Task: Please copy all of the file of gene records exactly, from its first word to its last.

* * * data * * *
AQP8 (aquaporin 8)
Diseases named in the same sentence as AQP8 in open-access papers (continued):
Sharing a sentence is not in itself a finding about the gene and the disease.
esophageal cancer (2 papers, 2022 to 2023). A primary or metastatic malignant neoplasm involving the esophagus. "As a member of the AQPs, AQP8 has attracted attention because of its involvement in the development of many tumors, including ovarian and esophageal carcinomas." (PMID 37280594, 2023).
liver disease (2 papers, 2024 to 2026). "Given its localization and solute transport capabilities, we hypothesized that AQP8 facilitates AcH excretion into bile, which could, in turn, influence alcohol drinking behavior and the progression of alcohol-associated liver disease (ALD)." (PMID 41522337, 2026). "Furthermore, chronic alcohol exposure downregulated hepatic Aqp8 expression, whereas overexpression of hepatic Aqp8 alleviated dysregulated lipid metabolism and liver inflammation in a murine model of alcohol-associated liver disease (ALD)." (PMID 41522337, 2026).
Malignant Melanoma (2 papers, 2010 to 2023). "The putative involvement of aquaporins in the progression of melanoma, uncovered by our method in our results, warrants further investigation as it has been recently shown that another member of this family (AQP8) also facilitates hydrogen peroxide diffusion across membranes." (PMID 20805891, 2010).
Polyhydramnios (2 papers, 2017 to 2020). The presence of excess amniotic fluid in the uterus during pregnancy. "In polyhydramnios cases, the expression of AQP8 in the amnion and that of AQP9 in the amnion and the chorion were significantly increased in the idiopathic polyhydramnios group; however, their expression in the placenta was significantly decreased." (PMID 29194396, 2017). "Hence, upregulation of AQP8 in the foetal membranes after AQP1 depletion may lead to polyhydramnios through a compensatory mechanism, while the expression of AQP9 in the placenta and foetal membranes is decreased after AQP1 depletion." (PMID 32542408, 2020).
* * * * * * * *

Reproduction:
AQP8 (aquaporin 8)
Diseases named in the same sentence as AQP8 in open-access papers (continued):
Sharing a sentence is not in itself a finding about the gene and the disease.
esophageal cancer (2 papers, 2022 to 2023). A primary or metastatic malignant neoplasm involving the esophagus. "As a member of the AQPs, AQP8 has attracted attention because of its involvement in the development of many tumors, including ovarian and esophageal carcinomas." (PMID 37280594, 2023).
liver disease (2 papers, 2024 to 2026). "Given its localization and solute transport capabilities, we hypothesized that AQP8 facilitates AcH excretion into bile, which could, in turn, influence alcohol drinking behavior and the progression of alcohol-associated liver disease (ALD)." (PMID 41522337, 2026). "Furthermore, chronic alcohol exposure downregulated hepatic Aqp8 expression, whereas overexpression of hepatic Aqp8 alleviated dysregulated lipid metabolism and liver inflammation in a murine model of alcohol-associated liver disease (ALD)." (PMID 41522337, 2026).
Malignant Melanoma (2 papers, 2010 to 2023). "The putative involvement of aquaporins in the progression of melanoma, uncovered by our method in our results, warrants further investigation as it has been recently shown that another member of this family (AQP8) also facilitates hydrogen peroxide diffusion across membranes." (PMID 20805891, 2010).
Polyhydramnios (2 papers, 2017 to 2020). The presence of excess amniotic fluid in the uterus during pregnancy. "In polyhydramnios cases, the expression of AQP8 in the amnion and that of AQP9 in the amnion and the chorion were significantly increased in the idiopathic polyhydramnios group; however, their expression in the placenta was significantly decreased." (PMID 29194396, 2017). "Hence, upregulation of AQP8 in the foetal membranes after AQP1 depletion may lead to polyhydramnios through a compensatory mechanism, while the expression of AQP9 in the placenta and foetal membranes is decreased after AQP1 depletion." (PMID 32542408, 2020).